Squassoni currently directs the Proliferation Prevention Program at the Center for Strategic and International Studies in Washington, DC. She has specialized in nuclear nonproliferation, arms control and security policy for three decades, at the Arms Control and Disarmament Agency, the State Department, and the Congressional Research Service. She has also held positions at the Institute for Defense Analyses, the Carnegie Endowment for International Peace, and Newsweek magazine. She received a Bachelor of Arts degree from the State University of New York at Albany, a master’s in public management from the University of Maryland, and a master’s in national security strategy from the National War College.
Titley is a nationally known expert in the field of climate, the Arctic, and National Security. He served as a naval officer for 32 years and rose to the rank of Rear Admiral. Titley’s career included duties as Commander, Naval Meteorology and Oceanography Command, Oceanographer and Navigator of the Navy, and Deputy Assistant Chief of Naval Operations for Information Dominance. While serving in the Pentagon, Titley initiated and led the US Navy’s Task Force on Climate Change. After retiring from the Navy, Titley served as the Deputy Undersecretary of Commerce for Operations, the Chief Operating Officer position at the National Oceanic and Atmospheric Administration. Titley has spoken across the country and throughout the world on the importance of climate change as it relates to National Security. The Department of Defense requested he present on their behalf at both Congressional Hearings and the Intergovernmental Panel on Climate Change (IPCC) meetings from 2009 to 2011. Titley is a member of the Hoover Institution's Arctic Security Initiative, and serves on the Advisory Boards of the Applied Research Laboratory at Penn State, the Center for Climate and Security, Columbia University's Center for Research on Environmental Decisions, and the Association of Climate Change Officers. He is a member of the National Academies of Science committee on Geoengineering and the Center for Naval Analysis' Military Advisory Board and co-chairs the National Research Council's "A Decadal Survey of Ocean Sciences" committee.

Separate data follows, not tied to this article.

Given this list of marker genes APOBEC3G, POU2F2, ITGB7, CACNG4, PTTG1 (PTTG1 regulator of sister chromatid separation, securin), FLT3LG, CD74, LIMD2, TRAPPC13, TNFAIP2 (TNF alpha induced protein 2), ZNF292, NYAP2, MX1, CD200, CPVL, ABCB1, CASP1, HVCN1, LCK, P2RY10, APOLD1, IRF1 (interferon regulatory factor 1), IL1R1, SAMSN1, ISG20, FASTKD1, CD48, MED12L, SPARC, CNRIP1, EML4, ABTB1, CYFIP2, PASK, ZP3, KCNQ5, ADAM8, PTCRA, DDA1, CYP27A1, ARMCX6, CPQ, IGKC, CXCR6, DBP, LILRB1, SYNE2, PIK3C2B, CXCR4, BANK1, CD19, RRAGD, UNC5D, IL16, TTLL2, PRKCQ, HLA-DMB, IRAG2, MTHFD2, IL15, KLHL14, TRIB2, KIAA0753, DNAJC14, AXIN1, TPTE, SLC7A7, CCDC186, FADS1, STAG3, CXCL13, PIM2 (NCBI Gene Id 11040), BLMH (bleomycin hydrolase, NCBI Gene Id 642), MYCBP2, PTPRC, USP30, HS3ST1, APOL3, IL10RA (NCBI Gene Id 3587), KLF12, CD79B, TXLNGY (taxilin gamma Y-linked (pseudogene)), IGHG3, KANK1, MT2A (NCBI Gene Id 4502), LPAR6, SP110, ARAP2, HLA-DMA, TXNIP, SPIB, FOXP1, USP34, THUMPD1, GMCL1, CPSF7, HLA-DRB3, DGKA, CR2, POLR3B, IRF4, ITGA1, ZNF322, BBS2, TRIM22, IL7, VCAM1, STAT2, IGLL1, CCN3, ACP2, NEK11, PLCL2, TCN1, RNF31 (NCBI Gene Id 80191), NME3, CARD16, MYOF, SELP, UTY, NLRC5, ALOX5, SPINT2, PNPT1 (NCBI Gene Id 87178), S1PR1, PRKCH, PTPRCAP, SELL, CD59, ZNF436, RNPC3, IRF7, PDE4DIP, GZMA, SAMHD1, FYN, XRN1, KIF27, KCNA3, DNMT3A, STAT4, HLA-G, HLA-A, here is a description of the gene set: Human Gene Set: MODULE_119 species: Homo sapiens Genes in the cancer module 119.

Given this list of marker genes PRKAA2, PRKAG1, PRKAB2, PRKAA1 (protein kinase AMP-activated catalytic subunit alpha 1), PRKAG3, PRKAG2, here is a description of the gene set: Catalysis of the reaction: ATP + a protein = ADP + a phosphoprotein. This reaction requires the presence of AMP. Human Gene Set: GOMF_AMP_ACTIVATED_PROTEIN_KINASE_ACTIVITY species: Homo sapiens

Wilson is an Associate Professor of Energy and Environmental Policy and Law at the Humphrey School of Public Affairs at the University of Minnesota. Her research examines policies and institutions supporting development of carbon-managed energy systems. She holds a doctorate in Engineering and Public Policy from Carnegie Mellon University and was selected as a Leopold Leadership Fellow in 2011.